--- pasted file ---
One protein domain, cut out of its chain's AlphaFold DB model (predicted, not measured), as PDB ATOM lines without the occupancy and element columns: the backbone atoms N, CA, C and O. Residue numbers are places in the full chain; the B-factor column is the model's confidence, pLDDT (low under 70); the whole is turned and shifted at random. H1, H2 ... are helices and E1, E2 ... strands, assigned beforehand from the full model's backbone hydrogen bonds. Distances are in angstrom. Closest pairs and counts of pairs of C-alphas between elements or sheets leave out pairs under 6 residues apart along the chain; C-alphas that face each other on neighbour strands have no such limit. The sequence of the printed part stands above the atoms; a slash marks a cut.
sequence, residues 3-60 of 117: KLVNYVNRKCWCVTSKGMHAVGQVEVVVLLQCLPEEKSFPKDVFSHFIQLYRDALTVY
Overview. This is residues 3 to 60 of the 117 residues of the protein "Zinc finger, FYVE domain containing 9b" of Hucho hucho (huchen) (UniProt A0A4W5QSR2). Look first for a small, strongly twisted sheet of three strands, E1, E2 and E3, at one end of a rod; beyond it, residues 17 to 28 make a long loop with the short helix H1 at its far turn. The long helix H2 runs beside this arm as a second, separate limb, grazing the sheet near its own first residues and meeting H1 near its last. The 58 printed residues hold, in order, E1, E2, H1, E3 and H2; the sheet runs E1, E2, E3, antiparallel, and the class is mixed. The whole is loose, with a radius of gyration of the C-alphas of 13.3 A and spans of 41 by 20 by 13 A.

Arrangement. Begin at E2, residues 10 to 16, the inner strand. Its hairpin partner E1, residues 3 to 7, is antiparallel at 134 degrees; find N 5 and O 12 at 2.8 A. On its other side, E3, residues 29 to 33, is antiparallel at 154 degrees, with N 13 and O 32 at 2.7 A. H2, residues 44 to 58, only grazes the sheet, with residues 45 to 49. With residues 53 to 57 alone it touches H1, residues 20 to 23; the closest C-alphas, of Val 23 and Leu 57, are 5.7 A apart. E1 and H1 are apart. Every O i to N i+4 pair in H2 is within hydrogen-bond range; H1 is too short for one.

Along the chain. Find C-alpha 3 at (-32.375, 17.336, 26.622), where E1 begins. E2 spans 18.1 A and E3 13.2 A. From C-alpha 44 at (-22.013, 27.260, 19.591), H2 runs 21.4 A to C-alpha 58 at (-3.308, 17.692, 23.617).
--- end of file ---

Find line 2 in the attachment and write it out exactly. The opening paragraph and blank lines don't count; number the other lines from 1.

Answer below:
Overview. This is residues 3 to 60 of the 117 residues of the protein "Zinc finger, FYVE domain containing 9b" of Hucho hucho (huchen) (UniProt A0A4W5QSR2). Look first for a small, strongly twisted sheet of three strands, E1, E2 and E3, at one end of a rod; beyond it, residues 17 to 28 make a long loop with the short helix H1 at its far turn. The long helix H2 runs beside this arm as a second, separate limb, grazing the sheet near its own first residues and meeting H1 near its last. The 58 printed residues hold, in order, E1, E2, H1, E3 and H2; the sheet runs E1, E2, E3, antiparallel, and the class is mixed. The whole is loose, with a radius of gyration of the C-alphas of 13.3 A and spans of 41 by 20 by 13 A.